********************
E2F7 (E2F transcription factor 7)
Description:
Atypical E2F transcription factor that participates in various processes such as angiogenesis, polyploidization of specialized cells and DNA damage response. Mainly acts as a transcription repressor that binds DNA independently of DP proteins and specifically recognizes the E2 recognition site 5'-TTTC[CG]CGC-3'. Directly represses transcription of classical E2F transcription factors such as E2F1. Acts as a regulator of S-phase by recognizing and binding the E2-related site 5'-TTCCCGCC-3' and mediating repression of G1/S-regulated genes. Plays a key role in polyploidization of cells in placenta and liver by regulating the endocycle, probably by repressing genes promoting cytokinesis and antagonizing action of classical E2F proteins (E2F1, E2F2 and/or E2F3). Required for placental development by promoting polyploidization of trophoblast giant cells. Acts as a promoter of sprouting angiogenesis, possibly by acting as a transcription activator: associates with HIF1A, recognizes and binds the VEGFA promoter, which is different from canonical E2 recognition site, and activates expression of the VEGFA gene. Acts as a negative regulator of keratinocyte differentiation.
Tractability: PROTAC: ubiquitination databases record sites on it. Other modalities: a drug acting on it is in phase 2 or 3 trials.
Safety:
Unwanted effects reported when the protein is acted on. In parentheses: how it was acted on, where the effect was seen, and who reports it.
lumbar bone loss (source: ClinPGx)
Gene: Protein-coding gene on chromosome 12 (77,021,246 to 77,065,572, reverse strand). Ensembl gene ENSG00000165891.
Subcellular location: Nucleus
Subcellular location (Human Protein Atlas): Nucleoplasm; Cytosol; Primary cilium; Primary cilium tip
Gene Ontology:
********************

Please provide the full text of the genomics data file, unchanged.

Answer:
E2F7 (E2F transcription factor 7)
Description:
Atypical E2F transcription factor that participates in various processes such as angiogenesis, polyploidization of specialized cells and DNA damage response. Mainly acts as a transcription repressor that binds DNA independently of DP proteins and specifically recognizes the E2 recognition site 5'-TTTC[CG]CGC-3'. Directly represses transcription of classical E2F transcription factors such as E2F1. Acts as a regulator of S-phase by recognizing and binding the E2-related site 5'-TTCCCGCC-3' and mediating repression of G1/S-regulated genes. Plays a key role in polyploidization of cells in placenta and liver by regulating the endocycle, probably by repressing genes promoting cytokinesis and antagonizing action of classical E2F proteins (E2F1, E2F2 and/or E2F3). Required for placental development by promoting polyploidization of trophoblast giant cells. Acts as a promoter of sprouting angiogenesis, possibly by acting as a transcription activator: associates with HIF1A, recognizes and binds the VEGFA promoter, which is different from canonical E2 recognition site, and activates expression of the VEGFA gene. Acts as a negative regulator of keratinocyte differentiation.
Tractability: PROTAC: ubiquitination databases record sites on it. Other modalities: a drug acting on it is in phase 2 or 3 trials.
Safety:
Unwanted effects reported when the protein is acted on. In parentheses: how it was acted on, where the effect was seen, and who reports it.
lumbar bone loss (source: ClinPGx)
Gene: Protein-coding gene on chromosome 12 (77,021,246 to 77,065,572, reverse strand). Ensembl gene ENSG00000165891.
Subcellular location: Nucleus
Subcellular location (Human Protein Atlas): Nucleoplasm; Cytosol; Primary cilium; Primary cilium tip
Gene Ontology: